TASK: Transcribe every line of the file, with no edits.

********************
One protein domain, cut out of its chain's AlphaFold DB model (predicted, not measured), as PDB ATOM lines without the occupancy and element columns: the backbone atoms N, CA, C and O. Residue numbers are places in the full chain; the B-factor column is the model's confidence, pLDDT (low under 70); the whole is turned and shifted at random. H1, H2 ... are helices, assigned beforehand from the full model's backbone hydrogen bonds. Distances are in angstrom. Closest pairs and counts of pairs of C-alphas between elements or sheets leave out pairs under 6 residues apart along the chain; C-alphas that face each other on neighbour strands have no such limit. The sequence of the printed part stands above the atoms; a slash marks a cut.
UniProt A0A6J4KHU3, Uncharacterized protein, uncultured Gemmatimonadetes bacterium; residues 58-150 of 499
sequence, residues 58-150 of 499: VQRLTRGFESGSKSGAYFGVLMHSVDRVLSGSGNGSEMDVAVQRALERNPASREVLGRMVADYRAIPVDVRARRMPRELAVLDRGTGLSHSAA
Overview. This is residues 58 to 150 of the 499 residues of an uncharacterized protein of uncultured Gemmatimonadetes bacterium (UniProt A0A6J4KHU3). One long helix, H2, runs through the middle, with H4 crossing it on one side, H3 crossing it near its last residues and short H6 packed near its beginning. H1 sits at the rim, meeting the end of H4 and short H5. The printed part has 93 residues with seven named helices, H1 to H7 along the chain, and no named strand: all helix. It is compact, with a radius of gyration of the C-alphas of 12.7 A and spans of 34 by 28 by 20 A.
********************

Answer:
One protein domain, cut out of its chain's AlphaFold DB model (predicted, not measured), as PDB ATOM lines without the occupancy and element columns: the backbone atoms N, CA, C and O. Residue numbers are places in the full chain; the B-factor column is the model's confidence, pLDDT (low under 70); the whole is turned and shifted at random. H1, H2 ... are helices, assigned beforehand from the full model's backbone hydrogen bonds. Distances are in angstrom. Closest pairs and counts of pairs of C-alphas between elements or sheets leave out pairs under 6 residues apart along the chain; C-alphas that face each other on neighbour strands have no such limit. The sequence of the printed part stands above the atoms; a slash marks a cut.
UniProt A0A6J4KHU3, Uncharacterized protein, uncultured Gemmatimonadetes bacterium; residues 58-150 of 499
sequence, residues 58-150 of 499: VQRLTRGFESGSKSGAYFGVLMHSVDRVLSGSGNGSEMDVAVQRALERNPASREVLGRMVADYRAIPVDVRARRMPRELAVLDRGTGLSHSAA
Overview. This is residues 58 to 150 of the 499 residues of an uncharacterized protein of uncultured Gemmatimonadetes bacterium (UniProt A0A6J4KHU3). One long helix, H2, runs through the middle, with H4 crossing it on one side, H3 crossing it near its last residues and short H6 packed near its beginning. H1 sits at the rim, meeting the end of H4 and short H5. The printed part has 93 residues with seven named helices, H1 to H7 along the chain, and no named strand: all helix. It is compact, with a radius of gyration of the C-alphas of 12.7 A and spans of 34 by 28 by 20 A.